Continuum of Care refers to the full spectrum of services necessary to address substance use disorders, from prevention through treatment and recovery to relapse prevention as created by the National Research Council – Mental Health Intervention Spectrum (including Substance Abuse) IOM Continuum of Care.
In 2017, 7% of people in the United States had a substance use disorder—translating to almost 20 million individuals aged 12 or older
It is important to prevent problem substance use early to avoid long-term risks. Adolescent substance use corresponds to increased juvenile justice involvement as well as poor school performance and lower graduation rates.11 Substance use leads adolescents, whose ability to exercise judgment is not yet fully formed, to engage in increased risky behavior and injury. Further, there is a correlation between adolescent substance use and physical and mental health problems, behavioral disturbances, and adjustment problems in work, school, and home as well as learning problems and reduced brain functions.
Only 10% of adolescents who need substance abuse treatment services ever receive treatment. Because the onset of substance use problems usually occurs during adolescence, screening and intervening with young people under the age of 18 is critical. Proper early intervention may significantly reduce the likelihood of addiction later in life and can help stave off the behavioral, physical, and developmental dangers of early use.
Historically, treatment interventions have been reserved for people who meet the full criteria for substance use disorders.28 In recent years, healthcare providers have begun embracing a universal public health approach to substance use, shifting the focus from treating crisis to screening, monitoring, and providing early intervention services to those who are using substances at risky levels or at risk of developing problems.
A universal prevention framework also helps to broaden how target populations are defined and reached. While prevention and early intervention are typically thought of as responses for low to moderate use, adolescents who have entered substance use treatment and are seeking recovery may also benefit from relapse prevention strategies, some of which are not entirely distinct from primary prevention approaches. Thus, providers seeking to approach prevention, early/brief intervention, treatment, and recovery supports from a universal public health approach should be aware of and prepared for working with all young people, including those in recovery. Prevention strategies may hold great promise for this population, as they also seek to develop the pro-social, environmental, and personal support needed to maintain recovery and prevent a recurrence of use.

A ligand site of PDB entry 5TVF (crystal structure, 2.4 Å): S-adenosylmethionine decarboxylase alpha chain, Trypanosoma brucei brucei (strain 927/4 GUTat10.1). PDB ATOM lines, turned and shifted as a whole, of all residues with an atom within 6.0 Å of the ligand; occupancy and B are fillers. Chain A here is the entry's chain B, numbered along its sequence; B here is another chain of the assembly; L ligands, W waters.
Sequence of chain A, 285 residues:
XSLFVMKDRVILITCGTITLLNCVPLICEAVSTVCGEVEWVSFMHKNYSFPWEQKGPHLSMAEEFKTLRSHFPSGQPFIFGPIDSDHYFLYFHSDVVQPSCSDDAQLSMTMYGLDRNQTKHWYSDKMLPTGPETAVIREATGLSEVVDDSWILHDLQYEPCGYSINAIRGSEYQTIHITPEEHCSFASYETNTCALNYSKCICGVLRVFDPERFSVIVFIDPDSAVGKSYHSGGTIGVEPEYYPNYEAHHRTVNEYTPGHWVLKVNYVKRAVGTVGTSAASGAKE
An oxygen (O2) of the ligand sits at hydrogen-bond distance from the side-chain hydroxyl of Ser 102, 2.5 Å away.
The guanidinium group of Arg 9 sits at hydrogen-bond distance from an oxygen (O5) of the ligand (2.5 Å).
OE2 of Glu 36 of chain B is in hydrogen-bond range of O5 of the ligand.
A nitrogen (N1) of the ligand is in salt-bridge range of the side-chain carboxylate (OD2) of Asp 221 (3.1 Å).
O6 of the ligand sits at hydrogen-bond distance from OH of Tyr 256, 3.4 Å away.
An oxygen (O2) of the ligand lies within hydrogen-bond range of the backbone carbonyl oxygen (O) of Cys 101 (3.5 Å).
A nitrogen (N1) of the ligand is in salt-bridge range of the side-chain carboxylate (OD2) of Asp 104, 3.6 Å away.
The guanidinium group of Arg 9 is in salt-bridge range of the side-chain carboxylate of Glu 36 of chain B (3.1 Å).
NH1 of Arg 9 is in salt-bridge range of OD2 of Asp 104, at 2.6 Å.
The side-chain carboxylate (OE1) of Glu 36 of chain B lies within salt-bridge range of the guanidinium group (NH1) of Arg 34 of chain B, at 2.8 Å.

Health Promotion and Prevention is targeted to the general public or a whole population and can include awareness, education, healthcare promotion, and enhance an individual’s competence along with a positive sense of self-esteem, mastery, well-being, and social inclusion to promote resilience.
(Screening, Brief Intervention, and Referral to Treatment) is an approach to the delivery of early intervention and treatment to people with substance use disorders and those at risk of developing these disorders. The screening is Universal and based on the responses, those individuals who screen at higher risk will be invited to a brief intervention as a Indicated approach. If the individual needs a higher level of care after the brief intervention, they are then referred to a treatment provider.
Twelve-step facilitation therapy (“12-step programs”) can be used to treat alcohol and substance abuse. It is a form of group therapy that includes recognition that addiction has several negative consequences that can be social, emotional, spiritual and physical. This type of therapy begins with acceptance, then moves on to surrender to a higher power, then eventually transitions to involvement in consistent group meetings. Programs like:
Celebrate Recovery is a Christ-centered, 12 step recovery program for anyone struggling with hurt, hang up or habit of any kind. Celebrate Recovery is a safe place to find community and freedom from the issues that are controlling our life.
Medically assisted detoxification allows a person to rid the body of addictive substances in a safe environment using medications and oversight. Sometimes substance withdrawal can cause unpleasant or even life-threatening physical symptoms that can be addressed in this manner. Detox does not treat the underlying behavioral causes of the addiction and is typically used in combination with other therapies.
Outpatient Treatment Facilities
“Click Here” for a listing of outpatient treatment facilities in your community. If you know of a center that is not listed please let us know so that we may add to our list.
Inpatient Treatment Facilities
“Click Here” for a listing of inpatient treatment facilities in your community. If you know of a center that is not listed please let us know so that we may add to our list.